My choir friend Betty is around 80. You’d never know it to look at her. She’s in great shape, she wears the latest fashion, and she regularly goes to the opera. I also recently came to know that she loves poetry. I loaned her my David Budbill collection “While We Have Feet” several weeks ago. Today she brought me what looks like an extremely interesting collection of poems by Wislawa Szymborska (a Polish poet). Both Budbill and Szymborska have this unique way of portraying death. Here is one of her poems:
On Death, without Exaggeration by Wislawa Szymborska
It can't take a joke,
find a star, make a bridge.
It knows nothing about weaving, mining, farming,
building ships, or baking cakes.
In our planning for tomorrow,
it has the final word,
which is always beside the point.
It can't even get the things done
that are part of its trade:
dig a grave,
make a coffin,
clean up after itself.
Preoccupied with killing,
it does the job awkwardly,
without system or skill.
As though each of us were its first kill.
Oh, it has its triumphs,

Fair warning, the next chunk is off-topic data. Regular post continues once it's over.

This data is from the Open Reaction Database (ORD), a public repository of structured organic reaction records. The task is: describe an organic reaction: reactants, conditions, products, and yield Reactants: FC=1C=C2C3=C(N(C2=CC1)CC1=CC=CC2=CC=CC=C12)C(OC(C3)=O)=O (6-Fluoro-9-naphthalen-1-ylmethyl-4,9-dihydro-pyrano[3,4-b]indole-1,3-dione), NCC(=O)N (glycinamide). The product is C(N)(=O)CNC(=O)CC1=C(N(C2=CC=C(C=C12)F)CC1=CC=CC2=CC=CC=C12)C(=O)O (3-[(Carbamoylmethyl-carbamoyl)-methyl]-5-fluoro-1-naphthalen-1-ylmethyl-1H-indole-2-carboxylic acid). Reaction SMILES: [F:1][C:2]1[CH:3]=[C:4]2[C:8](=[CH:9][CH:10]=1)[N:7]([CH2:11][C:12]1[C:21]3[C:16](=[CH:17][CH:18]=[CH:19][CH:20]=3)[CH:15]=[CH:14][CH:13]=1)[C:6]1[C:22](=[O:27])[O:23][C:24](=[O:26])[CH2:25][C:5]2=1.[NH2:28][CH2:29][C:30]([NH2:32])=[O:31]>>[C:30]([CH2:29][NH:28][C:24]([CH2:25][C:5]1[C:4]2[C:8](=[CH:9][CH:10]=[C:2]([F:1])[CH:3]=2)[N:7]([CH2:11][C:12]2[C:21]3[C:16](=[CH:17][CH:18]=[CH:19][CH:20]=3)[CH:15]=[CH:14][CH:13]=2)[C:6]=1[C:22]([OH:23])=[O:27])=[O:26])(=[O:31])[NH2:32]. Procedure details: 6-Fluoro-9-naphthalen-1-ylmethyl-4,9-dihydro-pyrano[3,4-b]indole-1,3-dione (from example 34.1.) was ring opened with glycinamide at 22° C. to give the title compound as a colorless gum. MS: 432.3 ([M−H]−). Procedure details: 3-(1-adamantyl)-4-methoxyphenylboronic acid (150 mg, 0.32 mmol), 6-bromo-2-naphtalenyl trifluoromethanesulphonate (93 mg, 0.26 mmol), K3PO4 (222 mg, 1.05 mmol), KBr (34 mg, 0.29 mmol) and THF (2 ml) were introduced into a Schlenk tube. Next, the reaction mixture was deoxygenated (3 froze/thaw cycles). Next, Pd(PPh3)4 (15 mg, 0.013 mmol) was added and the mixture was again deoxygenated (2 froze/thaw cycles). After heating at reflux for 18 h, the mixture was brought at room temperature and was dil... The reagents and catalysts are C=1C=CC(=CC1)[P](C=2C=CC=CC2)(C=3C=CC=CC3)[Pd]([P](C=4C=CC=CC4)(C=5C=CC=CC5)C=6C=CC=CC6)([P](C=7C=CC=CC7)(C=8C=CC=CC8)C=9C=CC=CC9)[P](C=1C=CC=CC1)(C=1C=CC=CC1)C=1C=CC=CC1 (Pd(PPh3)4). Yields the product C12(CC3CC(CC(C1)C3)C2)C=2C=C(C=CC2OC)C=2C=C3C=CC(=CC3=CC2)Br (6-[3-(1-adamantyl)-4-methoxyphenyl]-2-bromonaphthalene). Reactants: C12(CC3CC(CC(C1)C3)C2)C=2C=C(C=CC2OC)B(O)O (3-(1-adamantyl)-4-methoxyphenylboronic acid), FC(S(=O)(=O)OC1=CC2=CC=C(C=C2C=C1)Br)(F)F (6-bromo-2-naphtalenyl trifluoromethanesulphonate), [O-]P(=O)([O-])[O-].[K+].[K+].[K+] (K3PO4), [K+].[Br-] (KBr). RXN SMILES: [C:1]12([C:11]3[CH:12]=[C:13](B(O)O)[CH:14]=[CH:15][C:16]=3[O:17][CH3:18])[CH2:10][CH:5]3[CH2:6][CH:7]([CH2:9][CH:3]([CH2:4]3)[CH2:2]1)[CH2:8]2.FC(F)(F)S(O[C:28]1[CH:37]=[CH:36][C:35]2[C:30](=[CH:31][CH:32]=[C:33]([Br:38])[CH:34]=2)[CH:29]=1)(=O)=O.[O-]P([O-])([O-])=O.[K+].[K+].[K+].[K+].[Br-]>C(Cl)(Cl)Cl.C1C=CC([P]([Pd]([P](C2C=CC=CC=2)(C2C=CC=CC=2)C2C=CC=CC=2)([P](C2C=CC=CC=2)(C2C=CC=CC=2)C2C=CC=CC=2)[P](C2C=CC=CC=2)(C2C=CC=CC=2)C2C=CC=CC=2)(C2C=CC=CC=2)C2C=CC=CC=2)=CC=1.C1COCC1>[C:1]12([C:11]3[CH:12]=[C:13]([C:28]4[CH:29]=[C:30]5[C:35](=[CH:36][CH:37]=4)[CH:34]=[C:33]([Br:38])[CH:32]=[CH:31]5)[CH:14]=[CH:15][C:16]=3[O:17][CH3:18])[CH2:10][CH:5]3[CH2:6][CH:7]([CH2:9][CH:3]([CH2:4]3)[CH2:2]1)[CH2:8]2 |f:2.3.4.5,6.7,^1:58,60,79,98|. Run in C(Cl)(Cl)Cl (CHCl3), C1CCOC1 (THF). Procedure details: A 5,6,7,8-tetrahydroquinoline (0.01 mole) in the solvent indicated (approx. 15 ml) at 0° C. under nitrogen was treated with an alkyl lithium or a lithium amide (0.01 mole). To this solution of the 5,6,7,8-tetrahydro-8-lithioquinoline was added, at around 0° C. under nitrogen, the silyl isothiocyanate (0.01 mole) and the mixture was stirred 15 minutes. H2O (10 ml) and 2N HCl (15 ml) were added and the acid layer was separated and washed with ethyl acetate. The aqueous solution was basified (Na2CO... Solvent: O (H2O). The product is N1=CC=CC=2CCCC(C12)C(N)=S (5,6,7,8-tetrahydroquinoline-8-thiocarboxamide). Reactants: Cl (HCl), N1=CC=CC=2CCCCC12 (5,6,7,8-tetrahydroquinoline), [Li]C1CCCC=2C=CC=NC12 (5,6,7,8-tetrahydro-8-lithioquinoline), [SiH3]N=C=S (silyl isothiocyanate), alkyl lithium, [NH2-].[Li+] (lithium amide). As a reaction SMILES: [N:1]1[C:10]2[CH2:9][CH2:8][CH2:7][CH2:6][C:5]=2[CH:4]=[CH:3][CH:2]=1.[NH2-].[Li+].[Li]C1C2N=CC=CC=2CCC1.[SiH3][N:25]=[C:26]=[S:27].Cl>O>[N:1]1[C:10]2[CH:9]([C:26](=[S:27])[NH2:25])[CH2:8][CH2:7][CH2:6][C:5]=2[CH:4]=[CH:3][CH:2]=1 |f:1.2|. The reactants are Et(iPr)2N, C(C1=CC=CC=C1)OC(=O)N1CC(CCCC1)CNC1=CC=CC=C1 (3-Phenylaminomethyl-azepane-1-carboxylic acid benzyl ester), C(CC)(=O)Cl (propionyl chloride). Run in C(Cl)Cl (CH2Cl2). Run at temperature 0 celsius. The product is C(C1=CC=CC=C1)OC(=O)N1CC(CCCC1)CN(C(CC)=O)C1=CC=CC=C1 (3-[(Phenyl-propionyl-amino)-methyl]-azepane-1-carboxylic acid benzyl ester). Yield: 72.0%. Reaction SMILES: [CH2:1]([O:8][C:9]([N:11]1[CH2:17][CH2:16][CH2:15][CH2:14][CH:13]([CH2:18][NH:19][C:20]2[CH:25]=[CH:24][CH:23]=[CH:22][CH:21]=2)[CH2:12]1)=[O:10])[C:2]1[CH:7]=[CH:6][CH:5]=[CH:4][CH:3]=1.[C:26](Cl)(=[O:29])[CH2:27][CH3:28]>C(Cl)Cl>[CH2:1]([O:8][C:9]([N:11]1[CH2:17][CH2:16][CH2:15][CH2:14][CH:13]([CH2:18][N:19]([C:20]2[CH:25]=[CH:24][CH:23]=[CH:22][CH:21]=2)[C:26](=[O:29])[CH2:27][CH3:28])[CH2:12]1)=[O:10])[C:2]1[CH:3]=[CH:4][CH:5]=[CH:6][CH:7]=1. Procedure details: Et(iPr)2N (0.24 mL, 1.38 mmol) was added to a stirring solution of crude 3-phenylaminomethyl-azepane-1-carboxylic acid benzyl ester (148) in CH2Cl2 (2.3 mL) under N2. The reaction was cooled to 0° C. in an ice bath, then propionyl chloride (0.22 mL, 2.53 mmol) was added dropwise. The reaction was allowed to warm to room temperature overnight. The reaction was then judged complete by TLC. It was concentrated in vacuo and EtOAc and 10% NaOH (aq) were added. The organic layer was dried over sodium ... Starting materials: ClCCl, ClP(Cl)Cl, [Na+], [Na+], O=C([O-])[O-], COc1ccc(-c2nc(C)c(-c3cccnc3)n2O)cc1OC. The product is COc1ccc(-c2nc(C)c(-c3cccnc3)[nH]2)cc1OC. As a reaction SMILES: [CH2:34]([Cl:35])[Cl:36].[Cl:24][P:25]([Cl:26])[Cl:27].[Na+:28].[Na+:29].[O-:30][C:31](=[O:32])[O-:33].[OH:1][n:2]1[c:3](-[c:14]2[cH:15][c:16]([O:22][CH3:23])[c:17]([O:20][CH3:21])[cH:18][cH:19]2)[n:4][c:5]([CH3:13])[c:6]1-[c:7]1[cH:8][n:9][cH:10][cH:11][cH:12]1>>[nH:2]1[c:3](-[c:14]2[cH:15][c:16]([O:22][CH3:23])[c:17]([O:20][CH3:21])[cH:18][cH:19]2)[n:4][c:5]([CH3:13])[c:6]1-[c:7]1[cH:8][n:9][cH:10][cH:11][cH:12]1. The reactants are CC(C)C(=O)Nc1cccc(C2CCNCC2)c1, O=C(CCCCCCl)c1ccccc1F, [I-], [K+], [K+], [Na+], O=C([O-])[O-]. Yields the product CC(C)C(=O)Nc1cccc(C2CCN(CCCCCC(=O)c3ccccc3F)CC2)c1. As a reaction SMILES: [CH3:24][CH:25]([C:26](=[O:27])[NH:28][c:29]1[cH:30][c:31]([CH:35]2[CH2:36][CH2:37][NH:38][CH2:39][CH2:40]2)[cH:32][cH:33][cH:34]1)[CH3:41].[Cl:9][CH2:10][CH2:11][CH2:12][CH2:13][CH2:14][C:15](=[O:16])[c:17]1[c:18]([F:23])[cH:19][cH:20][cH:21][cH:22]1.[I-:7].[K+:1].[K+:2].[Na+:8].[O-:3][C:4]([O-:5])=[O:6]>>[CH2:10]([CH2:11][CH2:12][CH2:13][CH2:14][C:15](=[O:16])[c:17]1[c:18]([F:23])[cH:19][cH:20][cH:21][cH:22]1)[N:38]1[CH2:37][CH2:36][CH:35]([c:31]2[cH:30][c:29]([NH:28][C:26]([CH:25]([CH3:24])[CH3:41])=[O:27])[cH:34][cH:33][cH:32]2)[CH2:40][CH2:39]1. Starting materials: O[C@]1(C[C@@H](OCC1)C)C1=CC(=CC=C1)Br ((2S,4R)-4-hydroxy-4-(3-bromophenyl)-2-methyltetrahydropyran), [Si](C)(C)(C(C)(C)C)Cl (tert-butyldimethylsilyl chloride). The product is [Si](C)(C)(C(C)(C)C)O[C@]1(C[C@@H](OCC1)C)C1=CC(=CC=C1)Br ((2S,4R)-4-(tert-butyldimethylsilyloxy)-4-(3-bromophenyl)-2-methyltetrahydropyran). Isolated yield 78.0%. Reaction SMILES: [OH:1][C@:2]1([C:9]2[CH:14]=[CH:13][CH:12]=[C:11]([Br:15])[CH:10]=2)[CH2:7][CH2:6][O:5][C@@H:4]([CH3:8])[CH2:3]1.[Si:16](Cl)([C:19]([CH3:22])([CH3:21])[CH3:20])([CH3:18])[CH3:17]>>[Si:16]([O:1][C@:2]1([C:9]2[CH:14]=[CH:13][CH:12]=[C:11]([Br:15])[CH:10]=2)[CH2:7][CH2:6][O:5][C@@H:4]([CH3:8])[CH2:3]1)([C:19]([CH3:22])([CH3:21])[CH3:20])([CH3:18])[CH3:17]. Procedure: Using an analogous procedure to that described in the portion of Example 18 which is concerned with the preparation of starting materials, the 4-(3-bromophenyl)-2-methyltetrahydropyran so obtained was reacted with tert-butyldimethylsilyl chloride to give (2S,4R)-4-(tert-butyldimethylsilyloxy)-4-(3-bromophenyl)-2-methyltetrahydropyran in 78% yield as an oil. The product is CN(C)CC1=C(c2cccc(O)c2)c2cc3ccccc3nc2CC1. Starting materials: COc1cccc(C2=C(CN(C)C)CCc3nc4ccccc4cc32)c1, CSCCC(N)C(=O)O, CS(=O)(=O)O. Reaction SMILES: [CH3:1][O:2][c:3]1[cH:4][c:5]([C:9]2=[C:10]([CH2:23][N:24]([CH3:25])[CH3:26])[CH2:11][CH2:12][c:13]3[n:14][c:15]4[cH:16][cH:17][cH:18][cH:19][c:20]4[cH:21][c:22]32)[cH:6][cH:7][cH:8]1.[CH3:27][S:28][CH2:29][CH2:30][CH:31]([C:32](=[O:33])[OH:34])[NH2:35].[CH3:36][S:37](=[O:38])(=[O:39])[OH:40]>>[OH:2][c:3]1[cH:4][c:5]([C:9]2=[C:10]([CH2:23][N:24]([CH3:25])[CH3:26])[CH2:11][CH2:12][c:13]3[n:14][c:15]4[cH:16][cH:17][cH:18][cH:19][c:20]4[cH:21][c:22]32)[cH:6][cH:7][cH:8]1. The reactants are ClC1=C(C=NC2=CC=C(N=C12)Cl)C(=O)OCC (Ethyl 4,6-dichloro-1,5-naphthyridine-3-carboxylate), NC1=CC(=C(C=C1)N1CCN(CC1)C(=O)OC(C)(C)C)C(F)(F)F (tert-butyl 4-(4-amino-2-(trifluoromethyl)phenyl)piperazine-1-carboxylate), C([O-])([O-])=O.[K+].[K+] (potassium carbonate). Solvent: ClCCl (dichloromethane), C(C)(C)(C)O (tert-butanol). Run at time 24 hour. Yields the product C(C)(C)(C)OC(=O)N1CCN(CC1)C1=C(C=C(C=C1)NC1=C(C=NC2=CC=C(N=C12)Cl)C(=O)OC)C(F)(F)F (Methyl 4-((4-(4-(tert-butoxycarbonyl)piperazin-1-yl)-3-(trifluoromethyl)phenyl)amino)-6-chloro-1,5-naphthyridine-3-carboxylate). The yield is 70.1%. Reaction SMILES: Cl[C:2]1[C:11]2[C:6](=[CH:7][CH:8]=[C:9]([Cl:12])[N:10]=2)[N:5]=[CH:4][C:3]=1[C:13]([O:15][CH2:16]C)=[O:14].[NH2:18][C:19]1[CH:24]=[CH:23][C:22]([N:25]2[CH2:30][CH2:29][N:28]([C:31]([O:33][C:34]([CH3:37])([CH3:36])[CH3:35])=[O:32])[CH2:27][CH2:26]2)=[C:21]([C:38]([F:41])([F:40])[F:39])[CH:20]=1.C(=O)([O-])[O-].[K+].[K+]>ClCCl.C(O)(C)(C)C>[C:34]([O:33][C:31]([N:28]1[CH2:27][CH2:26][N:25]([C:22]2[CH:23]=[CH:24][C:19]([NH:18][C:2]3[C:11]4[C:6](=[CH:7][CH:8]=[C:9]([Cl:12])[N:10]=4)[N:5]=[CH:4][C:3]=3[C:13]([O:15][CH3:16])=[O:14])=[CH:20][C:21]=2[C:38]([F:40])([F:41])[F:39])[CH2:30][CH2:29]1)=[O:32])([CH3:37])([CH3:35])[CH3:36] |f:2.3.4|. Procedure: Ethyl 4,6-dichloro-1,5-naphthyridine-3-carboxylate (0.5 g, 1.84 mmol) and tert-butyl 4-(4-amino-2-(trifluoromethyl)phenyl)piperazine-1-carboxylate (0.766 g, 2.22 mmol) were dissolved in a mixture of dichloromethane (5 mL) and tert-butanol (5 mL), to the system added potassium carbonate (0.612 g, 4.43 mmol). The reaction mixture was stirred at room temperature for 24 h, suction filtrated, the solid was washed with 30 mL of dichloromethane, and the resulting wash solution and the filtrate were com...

but look at its countless defeats,
and repeat attempts!
Sometimes it isn't strong enough
to swat a fly from the air.
Many are the caterpillars
that have outcrawled it.
All those bulbs, pods,
tentacles, fins, tracheae,
nuptial plumage, and winter fur
show that it has fallen behind
with its halfhearted work.
Ill will won't help
and even our lending a hand with wars and coups d'etat
is so far not enough.
Hearts beat inside eggs.
Babies' skeletons grow.
Seeds, hard at work, sprout their first tiny pair of leaves
and sometimes even tall trees fall away.
Whoever claims that it's omnipotent
is himself living proof
that it's not.
There's no life
that couldn't be immortal
if only for a moment.
always arrives by that very moment too late.
In vain it tugs at the knob
of the invisible door.
As far as you've come
can't be undone.
By Wislawa Szymborska
From "The People on the Bridge", 1986
WOW! That’s all I have to say...